Why are only 8% of cannabis CEOs women?

By Alex Halperin Feb 1, 2021
Alex Halperin is the founder, editor and publisher of WeedWeek. Before he started covering marijuana legalization in 2014 he reported on topics such as fracking, health care, technology a...
See my articles
Alex Halperin is the founder, editor and publisher of WeedWeek. Before he started covering marijuana legalization in 2014 he reported on topics such as fracking, health care, technology and finance. His work has appeared in The Guardian, Slate, Fast Company, Quartz, the Washington Post, Mother Jones, The New Yorker and many other publications. His first book, The Cannabis Dictionary, was published in March. He lives in Los Angeles.
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The cannabis industry has a gender parity problem. 

According to a recent survey, California delivery app Eaze found that women accounted for 48% of new customers in 2020, up from 38% in 2018. Attracting female consumers has long been a yardstick for the industry to measure its progress towards mainstream acceptance. However, men continue to dominate in the leadership positions that command the highest salaries and set the industry’s future course.

The power differential isn’t just a matter of optics or doing the right thing, argues a new white paper from The Arcview Group investor network and the National Cannabis Industry Association

  • The paper cites data that companies with women in leadership roles are more profitable, and produce more than twice the revenue per dollar invested.
  • Women account for 83% of U.S. consumer purchases. Companies who better understand their buying decisions and motivations will be better positioned to win their loyalty.
  • The paper and accompanying toolkit are the first in a series addressing gender disparities throughout the industry. Subsequent papers, slated for release this week, address issues including disparities in ownership, pay equality, branding and access to capital. 

Only 8% of cannabis CEOs are women. The paper says this “grass ceiling” reflects many of the same factors which feed gender disparities in the mainstream economy, as well as several unique to cannabis: 

  • According to Marijuana Business Daily, in 2019 women held 37% of cannabis C-suite positions, substantially more than in other industries.
  • While the data isn’t comprehensive, it’s likely that female executives disproportionately fill roles like head of HR, general counsel and chief risk officer which are less likely to lead to the top job than other c-suite positions.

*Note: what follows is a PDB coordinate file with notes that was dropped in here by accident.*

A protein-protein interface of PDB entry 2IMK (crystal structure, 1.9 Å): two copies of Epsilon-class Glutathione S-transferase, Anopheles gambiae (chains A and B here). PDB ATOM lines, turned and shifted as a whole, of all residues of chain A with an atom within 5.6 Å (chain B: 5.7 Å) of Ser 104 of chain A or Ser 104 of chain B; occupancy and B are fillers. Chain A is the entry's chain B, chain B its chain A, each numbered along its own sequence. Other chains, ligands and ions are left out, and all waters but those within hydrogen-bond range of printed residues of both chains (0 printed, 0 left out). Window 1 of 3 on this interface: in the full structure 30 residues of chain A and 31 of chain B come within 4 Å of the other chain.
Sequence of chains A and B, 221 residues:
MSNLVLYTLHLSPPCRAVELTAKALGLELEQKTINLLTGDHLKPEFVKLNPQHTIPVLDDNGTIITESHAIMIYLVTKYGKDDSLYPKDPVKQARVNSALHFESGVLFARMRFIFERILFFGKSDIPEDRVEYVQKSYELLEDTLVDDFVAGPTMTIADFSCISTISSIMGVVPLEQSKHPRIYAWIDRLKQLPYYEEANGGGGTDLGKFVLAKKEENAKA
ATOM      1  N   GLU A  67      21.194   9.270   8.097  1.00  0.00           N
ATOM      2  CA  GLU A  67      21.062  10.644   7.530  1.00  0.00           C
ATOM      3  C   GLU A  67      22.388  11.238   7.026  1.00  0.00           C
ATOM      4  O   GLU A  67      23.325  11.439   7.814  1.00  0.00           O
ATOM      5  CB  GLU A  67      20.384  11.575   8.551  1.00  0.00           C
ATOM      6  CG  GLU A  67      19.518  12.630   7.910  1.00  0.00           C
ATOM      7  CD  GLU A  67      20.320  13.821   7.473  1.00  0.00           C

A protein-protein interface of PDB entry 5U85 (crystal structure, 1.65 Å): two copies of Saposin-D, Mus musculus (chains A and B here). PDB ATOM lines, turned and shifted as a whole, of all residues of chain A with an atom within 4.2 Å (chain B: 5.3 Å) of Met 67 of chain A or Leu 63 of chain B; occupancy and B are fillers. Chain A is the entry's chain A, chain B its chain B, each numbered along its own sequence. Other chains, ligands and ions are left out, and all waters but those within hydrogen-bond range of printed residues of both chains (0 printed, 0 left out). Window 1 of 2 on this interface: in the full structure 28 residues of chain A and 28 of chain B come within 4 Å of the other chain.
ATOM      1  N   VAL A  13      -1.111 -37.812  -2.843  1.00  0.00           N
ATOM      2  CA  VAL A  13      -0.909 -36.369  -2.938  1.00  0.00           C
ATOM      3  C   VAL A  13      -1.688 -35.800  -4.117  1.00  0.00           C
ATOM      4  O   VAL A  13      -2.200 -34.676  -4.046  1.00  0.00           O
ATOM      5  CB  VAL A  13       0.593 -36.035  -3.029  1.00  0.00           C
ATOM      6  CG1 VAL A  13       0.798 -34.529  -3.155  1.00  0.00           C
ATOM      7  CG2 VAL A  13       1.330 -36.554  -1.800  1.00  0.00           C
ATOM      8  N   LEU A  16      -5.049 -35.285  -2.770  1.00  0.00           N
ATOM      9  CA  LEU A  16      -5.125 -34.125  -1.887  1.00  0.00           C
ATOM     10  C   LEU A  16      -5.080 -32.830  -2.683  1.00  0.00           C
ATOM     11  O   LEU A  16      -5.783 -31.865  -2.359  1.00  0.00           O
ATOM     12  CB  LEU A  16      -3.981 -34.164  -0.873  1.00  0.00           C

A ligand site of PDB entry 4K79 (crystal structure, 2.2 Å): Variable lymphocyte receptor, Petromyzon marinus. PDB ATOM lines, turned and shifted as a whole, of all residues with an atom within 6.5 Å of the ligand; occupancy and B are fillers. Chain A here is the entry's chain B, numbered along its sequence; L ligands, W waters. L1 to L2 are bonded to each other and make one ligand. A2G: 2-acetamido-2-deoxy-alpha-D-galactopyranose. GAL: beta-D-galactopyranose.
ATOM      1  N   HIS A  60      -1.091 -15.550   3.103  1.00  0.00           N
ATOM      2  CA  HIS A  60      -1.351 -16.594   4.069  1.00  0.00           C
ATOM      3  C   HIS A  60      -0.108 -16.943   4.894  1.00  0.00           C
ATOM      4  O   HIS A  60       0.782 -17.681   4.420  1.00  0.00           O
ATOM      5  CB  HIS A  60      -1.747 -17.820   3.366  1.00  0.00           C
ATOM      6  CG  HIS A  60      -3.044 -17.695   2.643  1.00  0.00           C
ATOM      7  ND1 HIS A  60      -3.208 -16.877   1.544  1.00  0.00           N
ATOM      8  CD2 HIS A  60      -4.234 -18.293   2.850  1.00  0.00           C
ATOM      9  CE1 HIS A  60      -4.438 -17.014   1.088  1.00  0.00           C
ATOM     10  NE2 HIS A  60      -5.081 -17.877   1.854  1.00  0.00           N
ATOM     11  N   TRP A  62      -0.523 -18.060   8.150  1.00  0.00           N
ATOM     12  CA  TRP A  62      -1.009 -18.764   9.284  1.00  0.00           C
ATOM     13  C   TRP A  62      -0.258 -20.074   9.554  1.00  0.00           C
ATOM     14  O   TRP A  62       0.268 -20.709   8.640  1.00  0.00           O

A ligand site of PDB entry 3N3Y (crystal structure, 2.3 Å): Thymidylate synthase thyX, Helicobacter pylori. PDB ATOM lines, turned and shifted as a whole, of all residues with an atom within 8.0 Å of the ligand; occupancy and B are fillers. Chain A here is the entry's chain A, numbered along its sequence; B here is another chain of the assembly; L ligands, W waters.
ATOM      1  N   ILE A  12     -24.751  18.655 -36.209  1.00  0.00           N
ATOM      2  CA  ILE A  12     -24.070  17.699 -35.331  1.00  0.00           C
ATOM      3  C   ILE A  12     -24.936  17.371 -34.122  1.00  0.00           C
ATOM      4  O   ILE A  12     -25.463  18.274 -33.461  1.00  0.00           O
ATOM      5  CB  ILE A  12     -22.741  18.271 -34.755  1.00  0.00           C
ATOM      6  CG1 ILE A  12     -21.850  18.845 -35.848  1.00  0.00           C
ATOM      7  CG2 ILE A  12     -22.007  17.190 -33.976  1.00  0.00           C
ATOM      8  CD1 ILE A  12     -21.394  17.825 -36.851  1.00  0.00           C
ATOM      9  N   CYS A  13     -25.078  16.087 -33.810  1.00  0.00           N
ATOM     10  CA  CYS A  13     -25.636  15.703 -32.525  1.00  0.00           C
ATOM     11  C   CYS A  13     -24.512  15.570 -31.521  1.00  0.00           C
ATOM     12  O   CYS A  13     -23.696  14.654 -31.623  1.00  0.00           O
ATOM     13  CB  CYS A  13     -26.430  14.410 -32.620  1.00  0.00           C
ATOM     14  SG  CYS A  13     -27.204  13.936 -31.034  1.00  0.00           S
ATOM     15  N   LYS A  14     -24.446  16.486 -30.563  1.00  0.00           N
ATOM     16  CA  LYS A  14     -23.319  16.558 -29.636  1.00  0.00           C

• This reflects what it calls an “often intentional” segregation of women away from the most desired career tracks.
  • “The adult use market is full of characters who (may have) never worked in a professional setting and it shows,” in how they treat women, Nicole Foss, a vice president at NeXtraction said. The report quotes her saying that in her experience the hemp sector, where she now works, is more professional.

Gail Rand, CEO of Grand Consulting, a financial advisory serving cannabis companies, and co-lead author of the white papers, said the industry’s relative youth gives it the opportunity to set an example for corporate gender parity. Among other reasons, it lacks the decades-old (legal) social networks which help men advance their careers.  

  • At 8%, cannabis actually has a higher rate of female CEOs than most other industries. Rand suggests this may owe to the prevalence of executives who joined the industry for advocacy reasons. (She became interested in cannabis to seek treatment for her medically complex child.)  
  • ADDED: Rand’s co-lead author is Jessica Billingsley, CEO of cannatech company Akerna.

Male-dominated boardrooms have received scrutiny for decades and they’re not going to disappear overnight.

  • The paper explicitly ties success at elevating women to leader to parallel missions to support the rise of racial and sexual minorities: “We will only have gender parity in the c-suite once we implement anti-racist practices in our own businesses.

It also makes several recommendations for companies seeking to address these issues: 

  • They include creating ways for employees to report inappropriate behavior without fear, such as a “buddy system,” where an employee can raise a concern with a designated colleague, who then reports it. California brand Garden Society says its buddy system has also helped enforce covid-related safety measures.
  • Additionally, the paper recommends that companies should rigorously track their history of hiring and promotions to better understand its track record of who gets ahead.
  • To build more diverse companies, the report says, “White womxn in power should center mentorship as an effective equity strategy, offering an advisory role to their marginalized counterparts.”   

On Friday February 5, a free webinar at 11 a.m. PT will discuss the industry’s gender disparities.

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Alex Halperin